Mr. Heilman argues that Othello is at once "a play about love" and "a poem about love," and endeavors to find out how the poetry modifies and even helps determine the nature of the whole. He looks at numerous aspects of "action" (physical activity, psychological movement, intellectual operations) and "language" (speech habits, image types, recurrency in both literal and figurative language), and examines the essentially "dramatic" function of all of these. He finds the dramatis personae interwoven in relationships which may be seen, from one point of view, as "plot" and, from another, as the embodiment of complex themes. He treats Othello and Iago as figures that are not only fitted to a given stage but also represent permanent aspects of humanity-Iago with his "strategies against the spiritual order" and Othello with his "readiness in the victim."

How does a woman become a whore? What are the discursive dynamics making a woman a whore? And, more importantly, what are the discursive mechanics of unmaking? In Women and Shakespeare’s Cuckoldry Plays: Shifting Narratives of Marital Betrayal, Cristina León Alfar pursues these questions to tease out familiar cultural stories about female sexuality that recur in the form of a slander narrative throughout William Shakespeare’s work. She argues that the plays stage a structure of accusation and defense that unravels the authority of husbands to make and unmake wives. While men’s accusations are built on a foundation of political, religious, legal, and domestic discourses about men’s superiority to, and rule over, women, whose weaker natures render them perpetually suspect, women’s bonds with other women animate defenses of virtue and obedience, fidelity and love, work loose the fabric of patrilineal power that undergirds masculine privileges in marriage, and signify a discursive shift that constitutes the site of agency within a system of oppression that ought to prohibit such agency. That women’s agency in the early modern period must be tied to the formations of power that officially demand their subjection need not undermine their acts. In what Alfar calls Shakespeare’s cuckoldry plays, women’s rhetoric of defense is both subject to the discourse of sexual honor and finds a ground on which to “shift it” as women take control of and replace sexual slander with their own narratives of marital betrayal.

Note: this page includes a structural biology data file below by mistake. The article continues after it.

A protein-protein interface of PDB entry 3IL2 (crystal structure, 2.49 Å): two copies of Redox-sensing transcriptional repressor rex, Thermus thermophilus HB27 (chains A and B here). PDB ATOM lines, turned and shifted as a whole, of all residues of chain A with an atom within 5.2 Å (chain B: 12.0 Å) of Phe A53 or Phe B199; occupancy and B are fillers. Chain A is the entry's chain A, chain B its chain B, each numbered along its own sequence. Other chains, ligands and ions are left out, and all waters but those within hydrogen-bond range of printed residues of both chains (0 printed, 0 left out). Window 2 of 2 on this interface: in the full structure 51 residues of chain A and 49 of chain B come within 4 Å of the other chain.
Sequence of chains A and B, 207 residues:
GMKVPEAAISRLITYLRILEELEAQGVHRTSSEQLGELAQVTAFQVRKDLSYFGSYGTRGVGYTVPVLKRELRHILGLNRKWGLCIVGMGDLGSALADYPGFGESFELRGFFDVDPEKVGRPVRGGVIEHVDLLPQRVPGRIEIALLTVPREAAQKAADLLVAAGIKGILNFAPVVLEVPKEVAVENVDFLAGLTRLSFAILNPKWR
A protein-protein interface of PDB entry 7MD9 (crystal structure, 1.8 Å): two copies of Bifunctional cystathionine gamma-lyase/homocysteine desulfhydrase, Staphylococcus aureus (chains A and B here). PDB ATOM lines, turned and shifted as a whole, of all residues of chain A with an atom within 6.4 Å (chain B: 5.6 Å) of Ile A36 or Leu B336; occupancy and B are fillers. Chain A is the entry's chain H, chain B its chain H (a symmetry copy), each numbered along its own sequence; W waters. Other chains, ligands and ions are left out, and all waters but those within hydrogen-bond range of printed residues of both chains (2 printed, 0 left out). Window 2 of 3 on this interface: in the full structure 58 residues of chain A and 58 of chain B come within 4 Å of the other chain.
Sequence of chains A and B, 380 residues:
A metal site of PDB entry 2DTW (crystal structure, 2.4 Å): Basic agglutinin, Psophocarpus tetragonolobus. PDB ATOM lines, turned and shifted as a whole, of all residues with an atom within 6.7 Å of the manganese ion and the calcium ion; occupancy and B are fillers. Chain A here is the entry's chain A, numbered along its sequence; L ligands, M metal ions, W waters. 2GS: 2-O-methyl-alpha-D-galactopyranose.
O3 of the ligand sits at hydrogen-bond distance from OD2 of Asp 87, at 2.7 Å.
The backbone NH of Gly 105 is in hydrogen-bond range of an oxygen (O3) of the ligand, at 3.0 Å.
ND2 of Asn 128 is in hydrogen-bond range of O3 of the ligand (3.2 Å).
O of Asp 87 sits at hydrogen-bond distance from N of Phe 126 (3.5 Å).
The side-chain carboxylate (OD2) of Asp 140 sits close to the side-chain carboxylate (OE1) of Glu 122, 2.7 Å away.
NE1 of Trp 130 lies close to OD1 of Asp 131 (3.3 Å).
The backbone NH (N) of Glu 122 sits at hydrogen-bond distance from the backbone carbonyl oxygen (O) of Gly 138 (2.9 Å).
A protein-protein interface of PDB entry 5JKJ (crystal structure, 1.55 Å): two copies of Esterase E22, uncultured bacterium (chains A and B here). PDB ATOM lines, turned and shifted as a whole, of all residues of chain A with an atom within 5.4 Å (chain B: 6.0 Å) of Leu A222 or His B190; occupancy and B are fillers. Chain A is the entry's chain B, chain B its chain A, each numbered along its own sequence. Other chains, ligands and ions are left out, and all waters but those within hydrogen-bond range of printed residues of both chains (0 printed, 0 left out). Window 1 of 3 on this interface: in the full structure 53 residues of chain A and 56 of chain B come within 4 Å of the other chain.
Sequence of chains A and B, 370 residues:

Romeo and Juliet, A Midsummer Night’s Dream, King Lear, Hamlet, and Macbeth — the works of William Shakespeare still resonate in our imaginations four centuries after they were written. The timeless characters and themes of the Bard’s plays fascinate us with their joys, struggles, and triumphs, and now they are available in a single volume for Shakespeare fans. This edition of William Shakespeare's works includes all of his poems and plays in an elegant manner which makes it the perfect gift for any lover of literature — a book to read and treasure! Whether for a Shakespeare devotee or someone just discovering him, this is the perfect place to experience the drama of Shakespeare's words. It is one of the most authoritative editions of Shakespeare's Complete Works.